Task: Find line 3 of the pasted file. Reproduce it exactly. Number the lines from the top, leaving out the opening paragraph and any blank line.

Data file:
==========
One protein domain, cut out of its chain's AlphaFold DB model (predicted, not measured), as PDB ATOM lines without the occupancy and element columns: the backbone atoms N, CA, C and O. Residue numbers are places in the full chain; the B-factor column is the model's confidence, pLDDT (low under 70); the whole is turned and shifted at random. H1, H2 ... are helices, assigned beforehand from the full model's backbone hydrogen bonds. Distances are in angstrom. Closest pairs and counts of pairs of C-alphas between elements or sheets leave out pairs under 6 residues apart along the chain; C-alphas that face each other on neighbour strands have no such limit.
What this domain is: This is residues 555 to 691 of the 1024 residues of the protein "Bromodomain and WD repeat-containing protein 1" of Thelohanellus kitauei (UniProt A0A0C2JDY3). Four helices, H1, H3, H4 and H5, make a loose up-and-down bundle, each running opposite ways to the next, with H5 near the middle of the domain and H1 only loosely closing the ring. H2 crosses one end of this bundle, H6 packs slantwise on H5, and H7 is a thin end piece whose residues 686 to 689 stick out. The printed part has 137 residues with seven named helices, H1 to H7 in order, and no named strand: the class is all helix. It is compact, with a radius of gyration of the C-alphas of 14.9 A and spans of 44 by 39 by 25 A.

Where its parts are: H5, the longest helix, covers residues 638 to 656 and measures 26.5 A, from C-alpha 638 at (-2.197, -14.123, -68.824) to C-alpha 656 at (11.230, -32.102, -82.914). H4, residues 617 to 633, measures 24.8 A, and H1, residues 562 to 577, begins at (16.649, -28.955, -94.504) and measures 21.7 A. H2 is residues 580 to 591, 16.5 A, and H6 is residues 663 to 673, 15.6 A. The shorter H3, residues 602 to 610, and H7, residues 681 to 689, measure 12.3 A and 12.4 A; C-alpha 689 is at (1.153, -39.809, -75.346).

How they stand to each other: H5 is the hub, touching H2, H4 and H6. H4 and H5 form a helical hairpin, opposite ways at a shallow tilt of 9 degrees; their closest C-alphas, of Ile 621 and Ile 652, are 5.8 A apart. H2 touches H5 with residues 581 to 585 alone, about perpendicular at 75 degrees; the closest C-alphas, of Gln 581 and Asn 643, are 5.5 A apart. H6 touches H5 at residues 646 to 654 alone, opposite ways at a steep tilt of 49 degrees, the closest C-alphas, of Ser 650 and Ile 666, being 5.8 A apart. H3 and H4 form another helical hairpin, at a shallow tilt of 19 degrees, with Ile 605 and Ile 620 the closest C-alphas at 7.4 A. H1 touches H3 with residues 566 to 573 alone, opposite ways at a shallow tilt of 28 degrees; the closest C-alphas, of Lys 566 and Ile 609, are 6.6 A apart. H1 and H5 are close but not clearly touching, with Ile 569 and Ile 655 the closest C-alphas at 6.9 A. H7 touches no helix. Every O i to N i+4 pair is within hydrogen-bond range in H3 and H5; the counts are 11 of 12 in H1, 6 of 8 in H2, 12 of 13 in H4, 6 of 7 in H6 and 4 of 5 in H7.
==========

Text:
How they stand to each other: H5 is the hub, touching H2, H4 and H6. H4 and H5 form a helical hairpin, opposite ways at a shallow tilt of 9 degrees; their closest C-alphas, of Ile 621 and Ile 652, are 5.8 A apart. H2 touches H5 with residues 581 to 585 alone, about perpendicular at 75 degrees; the closest C-alphas, of Gln 581 and Asn 643, are 5.5 A apart. H6 touches H5 at residues 646 to 654 alone, opposite ways at a steep tilt of 49 degrees, the closest C-alphas, of Ser 650 and Ile 666, being 5.8 A apart. H3 and H4 form another helical hairpin, at a shallow tilt of 19 degrees, with Ile 605 and Ile 620 the closest C-alphas at 7.4 A. H1 touches H3 with residues 566 to 573 alone, opposite ways at a shallow tilt of 28 degrees; the closest C-alphas, of Lys 566 and Ile 609, are 6.6 A apart. H1 and H5 are close but not clearly touching, with Ile 569 and Ile 655 the closest C-alphas at 6.9 A. H7 touches no helix. Every O i to N i+4 pair is within hydrogen-bond range in H3 and H5; the counts are 11 of 12 in H1, 6 of 8 in H2, 12 of 13 in H4, 6 of 7 in H6 and 4 of 5 in H7.